You can then check to see if the data looks correct (tab: Data). The tabs Curve and Barchart show two plots. Below, I’ll describe how I prepared the data for plotting.

Data preparation

First, I combined my weight measures with the reference tables from WHO. The function is saved in a script on Github for you to examine. The function code contains comments that describe what I’ve been doing. Here is the outcome:


# download from
p_0_5 <- read_csv("p_0_5.csv")
p_0_13 <- read_csv("p_0_13.csv")
combine_measures_who_final <- combine_measures_who(weight_measures, 
                                                   p_0_13, p_0_5,
                                                   age_range = "0_5",
                                                   weight_in = "g",
                                                   gender = "boy")

## # A tibble: 6 x 10
##   date       weight ref     percentile starting_p Month     L     M     S gender
##   <date>      <dbl> <chr>   <chr>      <chr>      <dbl> <dbl> <dbl> <dbl> <chr> 
## 1 2019-08-12   3.17 measur… measureme… P50           NA    NA    NA    NA <NA>  
## 2 2019-08-16   3.13 measur… measureme… P50           NA    NA    NA    NA <NA>  
## 3 2019-08-17   3.14 measur… measureme… P50           NA    NA    NA    NA <NA>  
## 4 2019-08-18   3.35 measur… measureme… P50           NA    NA    NA    NA <NA>  
## 5 2019-08-20   3.29 measur… measureme… P50           NA    NA    NA    NA <NA>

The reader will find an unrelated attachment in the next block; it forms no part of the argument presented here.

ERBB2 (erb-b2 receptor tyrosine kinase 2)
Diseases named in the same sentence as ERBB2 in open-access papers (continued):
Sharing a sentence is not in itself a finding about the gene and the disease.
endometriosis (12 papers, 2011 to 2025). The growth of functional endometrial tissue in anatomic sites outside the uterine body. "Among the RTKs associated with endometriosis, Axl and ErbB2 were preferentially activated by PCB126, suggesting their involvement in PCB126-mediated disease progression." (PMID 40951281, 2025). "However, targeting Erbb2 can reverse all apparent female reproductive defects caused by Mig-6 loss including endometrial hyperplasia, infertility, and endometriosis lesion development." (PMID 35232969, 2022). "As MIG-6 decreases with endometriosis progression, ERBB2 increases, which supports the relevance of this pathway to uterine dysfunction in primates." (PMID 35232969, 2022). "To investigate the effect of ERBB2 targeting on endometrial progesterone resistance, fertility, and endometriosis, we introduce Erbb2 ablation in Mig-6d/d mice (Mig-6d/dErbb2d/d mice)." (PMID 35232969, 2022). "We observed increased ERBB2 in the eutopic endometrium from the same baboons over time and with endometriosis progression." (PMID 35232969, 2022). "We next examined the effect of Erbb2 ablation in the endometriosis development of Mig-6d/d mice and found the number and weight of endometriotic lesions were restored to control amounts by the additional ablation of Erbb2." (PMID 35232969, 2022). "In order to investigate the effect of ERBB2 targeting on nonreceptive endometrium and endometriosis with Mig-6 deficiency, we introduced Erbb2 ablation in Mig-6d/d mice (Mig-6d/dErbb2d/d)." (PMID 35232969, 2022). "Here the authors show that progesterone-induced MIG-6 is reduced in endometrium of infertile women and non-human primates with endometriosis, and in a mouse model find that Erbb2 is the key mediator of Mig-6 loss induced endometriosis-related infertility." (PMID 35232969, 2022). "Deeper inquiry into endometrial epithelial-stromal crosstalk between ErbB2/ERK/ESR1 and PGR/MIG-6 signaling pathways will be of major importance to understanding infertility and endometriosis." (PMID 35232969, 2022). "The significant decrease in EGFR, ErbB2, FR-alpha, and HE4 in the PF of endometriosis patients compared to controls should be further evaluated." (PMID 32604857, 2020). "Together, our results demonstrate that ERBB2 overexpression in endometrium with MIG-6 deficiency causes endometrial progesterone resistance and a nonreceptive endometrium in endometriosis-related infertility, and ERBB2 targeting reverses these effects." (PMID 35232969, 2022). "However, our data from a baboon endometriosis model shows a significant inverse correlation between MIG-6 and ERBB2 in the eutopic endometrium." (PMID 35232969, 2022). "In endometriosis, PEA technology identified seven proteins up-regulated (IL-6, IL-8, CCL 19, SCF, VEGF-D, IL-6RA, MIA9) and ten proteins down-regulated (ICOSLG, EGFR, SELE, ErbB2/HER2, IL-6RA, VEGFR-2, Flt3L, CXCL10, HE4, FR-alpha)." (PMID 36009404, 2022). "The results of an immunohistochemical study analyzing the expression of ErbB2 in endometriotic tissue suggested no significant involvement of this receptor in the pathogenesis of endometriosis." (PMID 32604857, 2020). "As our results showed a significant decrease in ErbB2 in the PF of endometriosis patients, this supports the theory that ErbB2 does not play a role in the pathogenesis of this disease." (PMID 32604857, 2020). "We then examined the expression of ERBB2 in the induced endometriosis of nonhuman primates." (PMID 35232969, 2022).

## 6 2019-08-22   3.63 measur… measureme… P50           NA    NA    NA    NA <NA>

In order to calculate weight data for every full week of life (to make the values comparable with the reference), I am interpolating weight values for every day with missing information (linear approximation).

# add missing dates for calculating weight change per week of life
reference_date <- weight_measures$date[[1]]
end_date <- weight_measures$date[[nrow(weight_measures)]]

starting_p <- combine_measures_who_final %>% 
  filter(date == reference_date) %>%
  select(starting_p) %>%
  .[[1]] %>%
all_dates <- seq(from = reference_date, to = end_date, by = "day") %>%
colnames(all_dates) = "date"
weight_measures_all <- weight_measures %>%
  full_join(all_dates, by = "date") %>%

## approximate missing values
weight_measures_all <- weight_measures_all %>%
  mutate(weight_approx = approx(weight, n = nrow(.))[[2]])
## add running week number
nos <- rep(1:ceiling(nrow(weight_measures_all)/7), each = 7)
weight_measures_all$week <- nos[1:nrow(weight_measures_all)]
## calculate sum over week
weight_measures_all <- weight_measures_all %>%
  mutate(diff_day = c(0, diff(weight_approx, lag = 1)),
         diff_week = c(rep(0, 7), diff(weight_approx, lag = 7)))

I also want to know the month of life, so I am using the following function to do so:

# download from
weight_measures_all <- weight_measures_all %>%
  mutate(month = elapsed_months(date, reference_date))

The curve